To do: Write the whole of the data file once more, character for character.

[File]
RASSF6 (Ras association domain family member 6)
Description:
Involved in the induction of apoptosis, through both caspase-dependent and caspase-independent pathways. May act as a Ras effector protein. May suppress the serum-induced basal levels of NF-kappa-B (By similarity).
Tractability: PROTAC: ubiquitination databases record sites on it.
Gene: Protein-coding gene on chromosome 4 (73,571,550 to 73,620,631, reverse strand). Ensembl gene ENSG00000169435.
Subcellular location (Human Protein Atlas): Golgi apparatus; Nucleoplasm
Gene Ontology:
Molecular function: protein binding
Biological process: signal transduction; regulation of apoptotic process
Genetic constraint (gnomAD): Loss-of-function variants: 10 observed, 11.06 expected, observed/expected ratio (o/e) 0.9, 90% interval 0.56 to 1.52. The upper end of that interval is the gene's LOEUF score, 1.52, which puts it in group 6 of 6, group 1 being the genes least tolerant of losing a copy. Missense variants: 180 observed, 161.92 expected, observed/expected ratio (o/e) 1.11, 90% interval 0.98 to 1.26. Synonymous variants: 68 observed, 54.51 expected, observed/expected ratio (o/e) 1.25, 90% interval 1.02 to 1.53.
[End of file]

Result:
RASSF6 (Ras association domain family member 6)
Description:
Involved in the induction of apoptosis, through both caspase-dependent and caspase-independent pathways. May act as a Ras effector protein. May suppress the serum-induced basal levels of NF-kappa-B (By similarity).
Tractability: PROTAC: ubiquitination databases record sites on it.
Gene: Protein-coding gene on chromosome 4 (73,571,550 to 73,620,631, reverse strand). Ensembl gene ENSG00000169435.
Subcellular location (Human Protein Atlas): Golgi apparatus; Nucleoplasm
Gene Ontology:
Molecular function: protein binding
Biological process: signal transduction; regulation of apoptotic process
Genetic constraint (gnomAD): Loss-of-function variants: 10 observed, 11.06 expected, observed/expected ratio (o/e) 0.9, 90% interval 0.56 to 1.52. The upper end of that interval is the gene's LOEUF score, 1.52, which puts it in group 6 of 6, group 1 being the genes least tolerant of losing a copy. Missense variants: 180 observed, 161.92 expected, observed/expected ratio (o/e) 1.11, 90% interval 0.98 to 1.26. Synonymous variants: 68 observed, 54.51 expected, observed/expected ratio (o/e) 1.25, 90% interval 1.02 to 1.53.